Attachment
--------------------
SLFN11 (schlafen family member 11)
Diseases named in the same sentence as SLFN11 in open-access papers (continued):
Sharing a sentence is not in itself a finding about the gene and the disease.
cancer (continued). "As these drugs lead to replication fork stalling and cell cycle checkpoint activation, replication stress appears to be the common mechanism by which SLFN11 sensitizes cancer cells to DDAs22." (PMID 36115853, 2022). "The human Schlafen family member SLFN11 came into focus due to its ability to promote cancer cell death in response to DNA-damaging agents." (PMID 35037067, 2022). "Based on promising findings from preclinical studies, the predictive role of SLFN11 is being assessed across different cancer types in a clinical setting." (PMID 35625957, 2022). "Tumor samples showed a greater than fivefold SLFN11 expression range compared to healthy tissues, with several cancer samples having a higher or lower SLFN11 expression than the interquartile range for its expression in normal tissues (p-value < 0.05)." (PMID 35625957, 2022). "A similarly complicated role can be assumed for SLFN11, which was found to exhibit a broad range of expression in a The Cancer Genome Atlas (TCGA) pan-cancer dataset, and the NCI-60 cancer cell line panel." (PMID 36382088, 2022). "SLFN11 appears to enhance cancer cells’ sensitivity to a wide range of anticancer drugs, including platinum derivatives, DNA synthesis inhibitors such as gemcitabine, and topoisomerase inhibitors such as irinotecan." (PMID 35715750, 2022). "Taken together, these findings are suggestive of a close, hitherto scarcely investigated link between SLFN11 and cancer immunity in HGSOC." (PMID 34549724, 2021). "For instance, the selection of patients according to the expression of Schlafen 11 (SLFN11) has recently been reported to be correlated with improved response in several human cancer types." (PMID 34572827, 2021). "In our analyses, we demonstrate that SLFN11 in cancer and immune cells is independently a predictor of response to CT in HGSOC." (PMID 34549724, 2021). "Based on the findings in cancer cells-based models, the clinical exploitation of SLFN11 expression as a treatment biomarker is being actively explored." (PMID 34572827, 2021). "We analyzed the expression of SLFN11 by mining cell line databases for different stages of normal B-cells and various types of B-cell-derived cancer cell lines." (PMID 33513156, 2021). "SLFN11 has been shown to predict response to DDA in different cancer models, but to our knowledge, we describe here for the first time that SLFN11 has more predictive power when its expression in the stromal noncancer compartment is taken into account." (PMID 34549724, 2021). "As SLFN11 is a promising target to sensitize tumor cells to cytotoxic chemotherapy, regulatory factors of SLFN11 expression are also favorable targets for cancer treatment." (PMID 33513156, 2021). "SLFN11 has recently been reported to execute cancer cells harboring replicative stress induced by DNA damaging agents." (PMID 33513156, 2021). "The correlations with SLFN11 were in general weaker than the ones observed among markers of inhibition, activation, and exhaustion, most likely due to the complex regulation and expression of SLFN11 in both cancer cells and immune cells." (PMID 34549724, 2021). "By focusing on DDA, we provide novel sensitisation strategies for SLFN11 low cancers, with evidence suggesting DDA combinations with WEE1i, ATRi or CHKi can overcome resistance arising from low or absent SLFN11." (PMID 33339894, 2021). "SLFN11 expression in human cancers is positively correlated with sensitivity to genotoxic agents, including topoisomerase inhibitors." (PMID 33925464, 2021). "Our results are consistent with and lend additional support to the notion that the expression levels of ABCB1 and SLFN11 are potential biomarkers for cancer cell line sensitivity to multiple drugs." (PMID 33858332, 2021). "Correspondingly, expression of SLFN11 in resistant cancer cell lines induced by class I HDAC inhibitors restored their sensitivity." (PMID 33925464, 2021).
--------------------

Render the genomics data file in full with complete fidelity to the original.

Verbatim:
SLFN11 (schlafen family member 11)
Diseases named in the same sentence as SLFN11 in open-access papers (continued):
Sharing a sentence is not in itself a finding about the gene and the disease.
cancer (continued). "As these drugs lead to replication fork stalling and cell cycle checkpoint activation, replication stress appears to be the common mechanism by which SLFN11 sensitizes cancer cells to DDAs22." (PMID 36115853, 2022). "The human Schlafen family member SLFN11 came into focus due to its ability to promote cancer cell death in response to DNA-damaging agents." (PMID 35037067, 2022). "Based on promising findings from preclinical studies, the predictive role of SLFN11 is being assessed across different cancer types in a clinical setting." (PMID 35625957, 2022). "Tumor samples showed a greater than fivefold SLFN11 expression range compared to healthy tissues, with several cancer samples having a higher or lower SLFN11 expression than the interquartile range for its expression in normal tissues (p-value < 0.05)." (PMID 35625957, 2022). "A similarly complicated role can be assumed for SLFN11, which was found to exhibit a broad range of expression in a The Cancer Genome Atlas (TCGA) pan-cancer dataset, and the NCI-60 cancer cell line panel." (PMID 36382088, 2022). "SLFN11 appears to enhance cancer cells’ sensitivity to a wide range of anticancer drugs, including platinum derivatives, DNA synthesis inhibitors such as gemcitabine, and topoisomerase inhibitors such as irinotecan." (PMID 35715750, 2022). "Taken together, these findings are suggestive of a close, hitherto scarcely investigated link between SLFN11 and cancer immunity in HGSOC." (PMID 34549724, 2021). "For instance, the selection of patients according to the expression of Schlafen 11 (SLFN11) has recently been reported to be correlated with improved response in several human cancer types." (PMID 34572827, 2021). "In our analyses, we demonstrate that SLFN11 in cancer and immune cells is independently a predictor of response to CT in HGSOC." (PMID 34549724, 2021). "Based on the findings in cancer cells-based models, the clinical exploitation of SLFN11 expression as a treatment biomarker is being actively explored." (PMID 34572827, 2021). "We analyzed the expression of SLFN11 by mining cell line databases for different stages of normal B-cells and various types of B-cell-derived cancer cell lines." (PMID 33513156, 2021). "SLFN11 has been shown to predict response to DDA in different cancer models, but to our knowledge, we describe here for the first time that SLFN11 has more predictive power when its expression in the stromal noncancer compartment is taken into account." (PMID 34549724, 2021). "As SLFN11 is a promising target to sensitize tumor cells to cytotoxic chemotherapy, regulatory factors of SLFN11 expression are also favorable targets for cancer treatment." (PMID 33513156, 2021). "SLFN11 has recently been reported to execute cancer cells harboring replicative stress induced by DNA damaging agents." (PMID 33513156, 2021). "The correlations with SLFN11 were in general weaker than the ones observed among markers of inhibition, activation, and exhaustion, most likely due to the complex regulation and expression of SLFN11 in both cancer cells and immune cells." (PMID 34549724, 2021). "By focusing on DDA, we provide novel sensitisation strategies for SLFN11 low cancers, with evidence suggesting DDA combinations with WEE1i, ATRi or CHKi can overcome resistance arising from low or absent SLFN11." (PMID 33339894, 2021). "SLFN11 expression in human cancers is positively correlated with sensitivity to genotoxic agents, including topoisomerase inhibitors." (PMID 33925464, 2021). "Our results are consistent with and lend additional support to the notion that the expression levels of ABCB1 and SLFN11 are potential biomarkers for cancer cell line sensitivity to multiple drugs." (PMID 33858332, 2021). "Correspondingly, expression of SLFN11 in resistant cancer cell lines induced by class I HDAC inhibitors restored their sensitivity." (PMID 33925464, 2021).